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Because he had voluntarily relinquished a title that was distasteful
to him, and a station that was distasteful to him, and had left his
country-he submitted before the word emigrant in the present
acceptation by the Tribunal was in useto live by his own industry
in England, rather than on the industry of the overladen people of

What proof had he of this? He handed in the names of two
witnesses; Theophile Gabelle, and Alexandre Manette.

But he had married in England? the President reminded him.
True, but not an English woman.

A citizeness of France?
Yes. By birth.

Her name and family”, “Lucie Manette, only daughter of Doctor
Manette, the good physician who sits there.” This answer had a
happy effect upon the audience. Cries in exaltation of the well-
known good physician rent the hall. So capriciously were the
people moved, that tears immediately rolled down several
ferocious countenances which had been glaring at the prisoner a
moment before, as if with impatience to pluck him out into the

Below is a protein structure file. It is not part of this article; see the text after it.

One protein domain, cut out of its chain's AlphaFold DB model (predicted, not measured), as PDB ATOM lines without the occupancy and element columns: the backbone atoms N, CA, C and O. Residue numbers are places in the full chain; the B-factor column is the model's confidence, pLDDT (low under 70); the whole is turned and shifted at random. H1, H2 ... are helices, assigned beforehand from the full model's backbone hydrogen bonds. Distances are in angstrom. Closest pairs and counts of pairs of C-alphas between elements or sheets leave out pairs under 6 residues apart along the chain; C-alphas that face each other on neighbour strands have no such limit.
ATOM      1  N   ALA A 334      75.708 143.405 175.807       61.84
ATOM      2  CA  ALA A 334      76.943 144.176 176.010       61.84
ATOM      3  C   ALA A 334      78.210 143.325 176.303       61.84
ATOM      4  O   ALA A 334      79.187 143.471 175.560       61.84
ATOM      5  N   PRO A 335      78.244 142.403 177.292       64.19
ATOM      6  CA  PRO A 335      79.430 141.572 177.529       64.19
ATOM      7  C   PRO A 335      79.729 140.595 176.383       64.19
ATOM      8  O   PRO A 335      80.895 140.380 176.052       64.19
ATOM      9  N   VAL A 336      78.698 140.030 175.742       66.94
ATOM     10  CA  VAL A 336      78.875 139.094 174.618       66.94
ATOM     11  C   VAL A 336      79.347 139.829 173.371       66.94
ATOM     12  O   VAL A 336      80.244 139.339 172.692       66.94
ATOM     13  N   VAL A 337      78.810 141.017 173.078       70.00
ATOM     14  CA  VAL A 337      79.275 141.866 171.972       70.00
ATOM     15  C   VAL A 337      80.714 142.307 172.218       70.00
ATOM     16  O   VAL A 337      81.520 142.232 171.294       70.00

streets and kill him.

On these few steps of his dangerous way, Charles Darnay had set
his foot according to Doctor Manette’s reiterated instructions. The
same cautious counsel directed every step that lay before him, and
had prepared every inch of his road.

The President asked, why had he returned to France when he did,
and not sooner? He had not returned sooner, he replied, simply
because he had no means of living in France, save those he had
resigned; whereas, in England, he lived by giving instruction in the
French language and literature. He had returned when he did, on
the pressing and written entreaty of a French citizen, who
represented that his life was endangered by his absence. He had
come back, to save a citizen’s life, and to bear his testimony, at
whatever personal hazard, to the truth. Was that criminal in the
eyes of the Republic?

The populace cried enthusiastically, “No!” and the President rang
his bell to quiet them. Which it did not, for they continued to cry
“No!” untill they left off, of their own will.

The President required the name of that citizen. The accused
explained that the citizen was his first witness. He also referred
with confidence to the citizen’s letter, which had been taken from
him at the Barrier, but which he did not doubt would be found
among the papers then before the President.
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